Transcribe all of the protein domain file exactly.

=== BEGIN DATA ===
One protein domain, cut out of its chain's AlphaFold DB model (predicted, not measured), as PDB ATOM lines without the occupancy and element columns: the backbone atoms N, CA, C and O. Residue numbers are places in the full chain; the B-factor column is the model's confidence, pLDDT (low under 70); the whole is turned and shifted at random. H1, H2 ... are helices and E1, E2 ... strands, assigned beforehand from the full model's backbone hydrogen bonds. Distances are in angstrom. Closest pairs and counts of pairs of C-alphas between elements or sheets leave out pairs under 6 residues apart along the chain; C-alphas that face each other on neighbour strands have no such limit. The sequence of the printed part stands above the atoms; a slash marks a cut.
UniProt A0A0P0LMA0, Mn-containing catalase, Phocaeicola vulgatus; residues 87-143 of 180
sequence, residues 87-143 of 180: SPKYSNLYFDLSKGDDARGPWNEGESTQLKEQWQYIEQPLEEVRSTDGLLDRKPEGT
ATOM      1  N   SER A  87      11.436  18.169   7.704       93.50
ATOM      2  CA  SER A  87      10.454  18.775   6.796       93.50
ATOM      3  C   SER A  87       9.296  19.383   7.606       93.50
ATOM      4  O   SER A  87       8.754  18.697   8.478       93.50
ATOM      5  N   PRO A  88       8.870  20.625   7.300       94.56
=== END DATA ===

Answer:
One protein domain, cut out of its chain's AlphaFold DB model (predicted, not measured), as PDB ATOM lines without the occupancy and element columns: the backbone atoms N, CA, C and O. Residue numbers are places in the full chain; the B-factor column is the model's confidence, pLDDT (low under 70); the whole is turned and shifted at random. H1, H2 ... are helices and E1, E2 ... strands, assigned beforehand from the full model's backbone hydrogen bonds. Distances are in angstrom. Closest pairs and counts of pairs of C-alphas between elements or sheets leave out pairs under 6 residues apart along the chain; C-alphas that face each other on neighbour strands have no such limit. The sequence of the printed part stands above the atoms; a slash marks a cut.
UniProt A0A0P0LMA0, Mn-containing catalase, Phocaeicola vulgatus; residues 87-143 of 180
sequence, residues 87-143 of 180: SPKYSNLYFDLSKGDDARGPWNEGESTQLKEQWQYIEQPLEEVRSTDGLLDRKPEGT
ATOM      1  N   SER A  87      11.436  18.169   7.704       93.50
ATOM      2  CA  SER A  87      10.454  18.775   6.796       93.50
ATOM      3  C   SER A  87       9.296  19.383   7.606       93.50
ATOM      4  O   SER A  87       8.754  18.697   8.478       93.50
ATOM      5  N   PRO A  88       8.870  20.625   7.300       94.56